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Robert Saleh gets it right with media management of Zach Wilson demotion – Boston Herald


One of the overlooked aspects of Robert Saleh’s decision to bench Zach Wilson in favor of Mike White is how well the Jets coach managed the media.

The controversy, which in the NFL world is considered a crisis, could have gotten uglier if Saleh elected to take a more combative approach, like he did in late October after a 24-9 loss to Baltimore. On that occasion Saleh said he would be “taking receipts on all the people who continually mock and say that we aren’t going to do anything.” At the least, he planted the seeds of an adversarial relationship with the media.

The case of White-for-Wilson could’ve provided a potent fertilizer.

Saleh didn’t let that happen. Mostly because boss scribes and assorted Gasbags agreed the move had to be made, especially after Wilson refused to take any postgame press conference accountability for the Jets dreadful, sleep-inducing Nov. 20 loss to New England. What did rankle these scholars was Saleh insisting that Wilson’s days as a Jets quarterback are not over.

“I know that’s going to be the narrative. I know that’s what everyone is going to shout out,” Saleh told reporters. “… The full intent is to make sure Zach gets back on the football field at some point this season.”

Saleh addressed this the same way whether he was being pressed during his “free” interviews or his paid appearances on ESPN-98.7′s “The Michael Kay Show.” The coach reacted to “well, what happens if Mike-does-this or Zach- does- that” questions without getting feisty. Saleh simply said: “I’m not dealing in hypotheticals” shutting that line of questioning down.

Saleh’s approach was helped by something he couldn’t control. As soon as Wilson refused to hold himself accountable, he became Public Enemy No. 1 in the Valley of the Stupid and other media precincts, even after he apologized to his teammates. Gasbags and other social media pontificators got personal, questioning Wilson’s work ethic while characterizing him as “spoiled.” They even brought up his social life, as if had something to do with his inability to complete a short pass.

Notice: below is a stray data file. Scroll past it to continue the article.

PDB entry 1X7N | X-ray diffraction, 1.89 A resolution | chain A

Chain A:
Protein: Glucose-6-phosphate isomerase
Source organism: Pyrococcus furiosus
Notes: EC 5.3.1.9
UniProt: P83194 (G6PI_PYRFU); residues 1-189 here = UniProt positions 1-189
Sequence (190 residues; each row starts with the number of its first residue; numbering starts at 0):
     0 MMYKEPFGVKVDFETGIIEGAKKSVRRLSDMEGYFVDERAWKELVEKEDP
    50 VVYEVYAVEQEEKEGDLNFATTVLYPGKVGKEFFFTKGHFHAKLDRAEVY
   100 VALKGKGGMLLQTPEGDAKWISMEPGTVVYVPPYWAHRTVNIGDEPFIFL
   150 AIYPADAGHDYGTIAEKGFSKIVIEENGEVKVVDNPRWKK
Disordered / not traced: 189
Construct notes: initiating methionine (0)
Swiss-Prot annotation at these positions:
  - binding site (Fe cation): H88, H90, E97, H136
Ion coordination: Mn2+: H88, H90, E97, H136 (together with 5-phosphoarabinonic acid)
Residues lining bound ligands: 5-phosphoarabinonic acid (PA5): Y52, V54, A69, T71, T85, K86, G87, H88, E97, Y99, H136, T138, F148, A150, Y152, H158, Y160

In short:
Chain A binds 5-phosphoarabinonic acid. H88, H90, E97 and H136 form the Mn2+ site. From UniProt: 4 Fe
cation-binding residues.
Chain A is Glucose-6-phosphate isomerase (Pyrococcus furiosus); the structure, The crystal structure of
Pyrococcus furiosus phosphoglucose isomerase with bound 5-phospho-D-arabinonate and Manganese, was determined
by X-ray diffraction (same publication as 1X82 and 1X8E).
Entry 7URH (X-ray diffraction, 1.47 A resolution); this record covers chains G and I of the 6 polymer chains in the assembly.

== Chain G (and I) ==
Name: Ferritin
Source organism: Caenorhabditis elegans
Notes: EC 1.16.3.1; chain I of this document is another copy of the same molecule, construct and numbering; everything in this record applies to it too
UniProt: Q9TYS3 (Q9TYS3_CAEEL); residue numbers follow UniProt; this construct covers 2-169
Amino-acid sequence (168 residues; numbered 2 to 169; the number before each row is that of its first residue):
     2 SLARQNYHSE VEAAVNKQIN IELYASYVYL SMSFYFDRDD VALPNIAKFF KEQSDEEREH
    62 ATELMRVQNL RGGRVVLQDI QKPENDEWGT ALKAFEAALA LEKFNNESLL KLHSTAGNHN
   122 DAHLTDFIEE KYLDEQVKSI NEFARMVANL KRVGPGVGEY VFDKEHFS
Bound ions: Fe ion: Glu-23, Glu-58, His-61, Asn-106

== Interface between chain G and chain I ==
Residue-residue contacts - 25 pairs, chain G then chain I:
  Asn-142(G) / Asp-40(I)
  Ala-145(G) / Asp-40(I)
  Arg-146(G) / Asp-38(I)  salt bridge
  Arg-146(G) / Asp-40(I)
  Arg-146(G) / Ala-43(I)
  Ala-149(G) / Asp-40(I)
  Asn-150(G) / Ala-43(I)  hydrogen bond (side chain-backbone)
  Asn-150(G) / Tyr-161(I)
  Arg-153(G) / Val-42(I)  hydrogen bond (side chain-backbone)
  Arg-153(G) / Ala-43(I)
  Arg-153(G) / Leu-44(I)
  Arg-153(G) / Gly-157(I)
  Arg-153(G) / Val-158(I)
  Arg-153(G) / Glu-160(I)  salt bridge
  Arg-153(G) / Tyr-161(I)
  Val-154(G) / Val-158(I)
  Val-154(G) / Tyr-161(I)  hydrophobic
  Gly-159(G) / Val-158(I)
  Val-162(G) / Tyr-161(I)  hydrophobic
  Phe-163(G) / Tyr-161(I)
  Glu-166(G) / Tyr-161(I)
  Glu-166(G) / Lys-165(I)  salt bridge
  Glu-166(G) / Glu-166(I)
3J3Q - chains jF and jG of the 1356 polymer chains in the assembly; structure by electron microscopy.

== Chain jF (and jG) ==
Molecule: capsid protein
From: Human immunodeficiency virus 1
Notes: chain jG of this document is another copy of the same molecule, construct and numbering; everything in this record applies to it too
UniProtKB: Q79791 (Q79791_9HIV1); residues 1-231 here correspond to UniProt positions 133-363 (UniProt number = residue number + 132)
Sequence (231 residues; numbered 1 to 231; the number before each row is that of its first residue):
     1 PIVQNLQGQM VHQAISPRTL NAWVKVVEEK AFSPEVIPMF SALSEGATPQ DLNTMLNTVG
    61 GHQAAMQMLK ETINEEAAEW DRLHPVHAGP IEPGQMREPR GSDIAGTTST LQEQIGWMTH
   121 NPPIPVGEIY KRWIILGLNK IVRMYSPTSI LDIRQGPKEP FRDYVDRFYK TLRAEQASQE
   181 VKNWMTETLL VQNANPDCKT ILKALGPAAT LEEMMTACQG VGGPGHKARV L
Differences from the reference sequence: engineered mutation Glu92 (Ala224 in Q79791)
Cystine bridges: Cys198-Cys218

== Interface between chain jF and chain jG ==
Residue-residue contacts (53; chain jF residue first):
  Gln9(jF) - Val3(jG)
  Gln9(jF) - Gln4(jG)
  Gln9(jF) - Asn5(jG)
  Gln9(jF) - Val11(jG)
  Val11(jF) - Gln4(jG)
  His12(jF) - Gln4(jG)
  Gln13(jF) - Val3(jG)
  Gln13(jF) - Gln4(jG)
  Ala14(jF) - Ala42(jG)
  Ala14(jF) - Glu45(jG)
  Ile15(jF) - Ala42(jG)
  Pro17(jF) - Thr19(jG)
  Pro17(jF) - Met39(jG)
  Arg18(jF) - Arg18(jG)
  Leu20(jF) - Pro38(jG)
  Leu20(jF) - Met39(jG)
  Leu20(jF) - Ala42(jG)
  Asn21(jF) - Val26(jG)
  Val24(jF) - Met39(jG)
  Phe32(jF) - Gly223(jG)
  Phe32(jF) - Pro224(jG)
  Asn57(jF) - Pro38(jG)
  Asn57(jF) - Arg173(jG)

The piling on got so petty that a variety of Gasbags even ripped Wilson for not displaying enough sideline emotion as he watched White pick apart the Bears last Sunday. Did they expect Wilson to be thrilled about being benched? Did they expect him to wave pom-poms with The Jets Flight Crew? In that situation only a phony would be overjoyed.

The fact Wilson was overwhelmingly cast as the villain took plenty of heat off Saleh. He didn’t have to answer many questions about revisiting his, and GM Joe Douglas, state of Gaga when they drafted Wilson out of BYU. Did either envision ever getting to this point with Wilson? Still, when answering the questions, Saleh was not evasive.

Most importantly, at least to the Jets organization, he was convincing. That’s huge. Especially to a franchise that lives on the precipice of dysfunction.


The groundbreaking NFL TV deal, which kicks in next Fall, includes ESPN getting “flex” Monday Night Football scheduling in weeks 12-17. The groans as fans scan the final month of 2022 “MNF” games reveal what a major get flexing will be.

So, it’s alarming hearing seasoned media mavens speculate the flex wrinkle for ESPN next year (NBC’s “SNF” will continue getting flex relief) is largely a smokescreen. They contend the NFL won’t be inclined to move a Sunday afternoon contest to a Monday night slot on 13 days’ notice. Perhaps it’ll happen once a season.

The reality is ESPN will have all winter to convince the league that viewership numbers in the final six weeks can be substantially enhanced with flex scheduling. They will no doubt also drop a mention their 35% annual rights fee increase to $2.7 billion is not chopped liver.